The visit also exposed deep fissures within parties believing in accession of the state with Indian Union. It is not only the National Conference and PDP that are drifting in different direction but even the ruling alliance is not in unison on the demand of autonomy that provides edifice to the politics of the National Conference. The National Conference after its meeting with the delegation sounded triumphant on two counts, one, that New Delhi was not going to disturb Omar Abdullah and second it was favorably disposed off towards its restoration of autonomy to the state as enshrined in the ‘Instrument of accession”. The joy proved short lived. The Pradesh Congress pricked the inflated balloon of the National Conference by opposing autonomy. The stand taken by the Congress leadership on restoration of autonomy to the state could not have been without a shove from the central leadership.
Looking at the visit of the parliamentarian delegation in perspective of these dissenting notes both at national and state level the visit could not be counted of much consequences. This was evident in the new initiative or the package announced by GOI on Friday:
*Interlocutors to begin dialogue with political parties, groups, students, civil society
* Students detained for stone pelting to be released, charges to be withdrawn
* Ex-gratia of Rs 5 lakh each for family of those killed since June 11
* Unified Command to review deployment of security forces, especially in Srinagar
* PSA cases to be reviewed
* Educational institutions to be reopened immediately
* Rs 100 cr additional assistance for JK
* Two Special Task Forces to examine developmental needs of Jammu/Ladakh
In this eight point package announced by New Delhi what is new that could be seen of some political consequences and that could be counted as a move forward. Before dwelling a bit in detail on the first point all other eight points fall within the prerogative of the state and by and large are routine administrative matters. Law and order is a state subject for all states even those that are not governed by article 370. It is the state that has to decide release of detunes or arrested people and centre has no role in it. The revision of Public Safety Cases by the review committee is routine matter with the State Home Department.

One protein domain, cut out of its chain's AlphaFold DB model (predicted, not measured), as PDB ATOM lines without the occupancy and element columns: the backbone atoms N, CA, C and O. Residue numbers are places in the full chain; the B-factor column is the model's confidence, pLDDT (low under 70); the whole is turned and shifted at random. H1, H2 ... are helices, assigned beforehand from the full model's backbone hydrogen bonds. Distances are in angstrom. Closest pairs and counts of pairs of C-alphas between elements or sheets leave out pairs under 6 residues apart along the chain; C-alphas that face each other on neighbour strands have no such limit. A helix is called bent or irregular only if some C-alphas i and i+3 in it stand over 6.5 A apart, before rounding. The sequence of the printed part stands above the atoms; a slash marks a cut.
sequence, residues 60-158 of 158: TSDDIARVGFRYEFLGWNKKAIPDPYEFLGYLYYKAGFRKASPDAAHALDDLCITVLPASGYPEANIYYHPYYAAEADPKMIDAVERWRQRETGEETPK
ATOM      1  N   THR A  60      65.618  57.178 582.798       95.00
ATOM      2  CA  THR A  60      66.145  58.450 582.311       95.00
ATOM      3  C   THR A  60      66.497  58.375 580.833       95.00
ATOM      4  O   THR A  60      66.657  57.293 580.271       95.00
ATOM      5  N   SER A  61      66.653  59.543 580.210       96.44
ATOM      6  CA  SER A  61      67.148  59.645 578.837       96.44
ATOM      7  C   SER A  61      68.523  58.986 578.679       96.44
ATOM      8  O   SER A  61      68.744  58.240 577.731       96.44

Examining redeployment of troops by the Unified Command is also a routine matter and centre government has no role in it. The command for past twenty has taken hundreds of decision with regard to withdrawal of army or even paramilitary troops. Providing of relief to victims of police firing is also a routine administrative matter to be dealt by the state social welfare department. What made the Central government to include these measures that are called CBM in its package was perhaps to remind the state the powers vested it.
But what sounds political in this otherwise administrative package is the announcement of the interlocutors. Seen in right historical perspective since 1991, the Central government might have appointed more than a dozen interlocutors to hold talks with the Hurriyat Conference leaders. Most of the talks were held behind the scene and very few under the gaze of media. It will not possible to recount the names of all the interlocutors appointed by New Delhi from time to time. In 1992, none less than a prominent economists and former Vice Chancellor A.M. Khusroo along with a team of five other top most intellectuals and economists was appointed as an interlocutor. The Hurriyat Conference with Syed Ali Geelani as Chairman held marathon talks with New Delhi interlocutors. In 2000 K.C. Pant was appointed as interlocutor- he could establish rapport only with Shabir Ahmed Shah, then Kashmir Committee with Ram Jathmalani and so on and so forth but all these interlocutors failed as there were no clear cut terms of reference. All these teams were asked to explore the possibilities of breaking the ground and nothing beyond.
The role of all the interlocutors appointed during past twenty two years in itself has shown that without terms of reference for the dialogue the new team of interlocutors will prove nothing but an exercise in evasion.